What Are The Causes Of The Cuban Missile Crisis

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I. Introduction : the underlying factors that led to the crisis
The Cuban missile crisis, was the instance known to all, where the world was the closest to a nuclear warfare between 2 of the most powerful countries at the time. This crisis involved 2 superpowers, the United States, The Soviet Union and the Island of Cuba. Cuba is a small island that is located 160 km from the coast of Florida (USA), it was a US ally that had US businesses and a US military base in Guantanamo. A revolution that began in 1953 was led by Fidel Castro to overthrow the US backed dictator Batista. In 1959, the rebellion succeeds in overthrowing Batista out of power. Cuba then gets its first communist government. Consequently US businesses were taken over, and Castro was cutting all ties with Cuba’s ex ally. In 1961, the US replies but cutting off all diplomatic relations and installs a trade embargo on the Island. On that same year, during the month of April, there was the “Bay of Pigs” incident, where about 1400 anti-Cuban exiles attempted to overthrow Fidel Castro most certainly backed by US. Cuba to protect itself from the powerful neighbor would then request help from the USSR and secretly receive thousands of USSR missiles, jets, boats and personnel.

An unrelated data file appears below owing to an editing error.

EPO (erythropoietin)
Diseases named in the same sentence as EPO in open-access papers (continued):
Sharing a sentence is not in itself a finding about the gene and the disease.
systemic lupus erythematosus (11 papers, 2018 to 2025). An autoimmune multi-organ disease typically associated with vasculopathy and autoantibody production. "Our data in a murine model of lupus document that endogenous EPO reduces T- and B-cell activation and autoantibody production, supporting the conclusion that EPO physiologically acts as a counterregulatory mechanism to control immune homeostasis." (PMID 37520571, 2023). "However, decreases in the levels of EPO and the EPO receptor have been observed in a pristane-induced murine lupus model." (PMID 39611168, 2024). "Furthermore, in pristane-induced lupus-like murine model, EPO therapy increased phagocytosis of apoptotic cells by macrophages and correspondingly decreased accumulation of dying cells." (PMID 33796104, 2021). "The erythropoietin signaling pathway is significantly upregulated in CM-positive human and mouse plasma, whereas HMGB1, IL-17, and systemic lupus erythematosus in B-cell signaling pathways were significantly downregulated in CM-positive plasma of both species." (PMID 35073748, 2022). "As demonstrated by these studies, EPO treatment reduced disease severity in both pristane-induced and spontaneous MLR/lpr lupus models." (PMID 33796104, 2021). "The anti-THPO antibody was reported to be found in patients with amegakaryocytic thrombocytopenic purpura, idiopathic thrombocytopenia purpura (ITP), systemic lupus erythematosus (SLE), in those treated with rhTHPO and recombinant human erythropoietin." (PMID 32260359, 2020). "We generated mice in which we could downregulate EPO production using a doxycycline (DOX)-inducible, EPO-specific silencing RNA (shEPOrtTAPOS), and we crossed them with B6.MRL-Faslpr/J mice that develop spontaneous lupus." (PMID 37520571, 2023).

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This was perceived by the United States as an act not to be treated lightly and therefore sent the two countries into an intense negotiation process that lasted thirteen days. On October 14th 1962, US recon flight over Cuba spots sites that were believed to be used to install nuclear missiles. After confirmation of the information, on October 16th, President Kennedy was informed of the missiles and this marked the first day of the Cuban missile crisis that would last 13 days. The missiles installed were believed to be SS-4s and SS-5s that could reach Washington DC and Los Angeles

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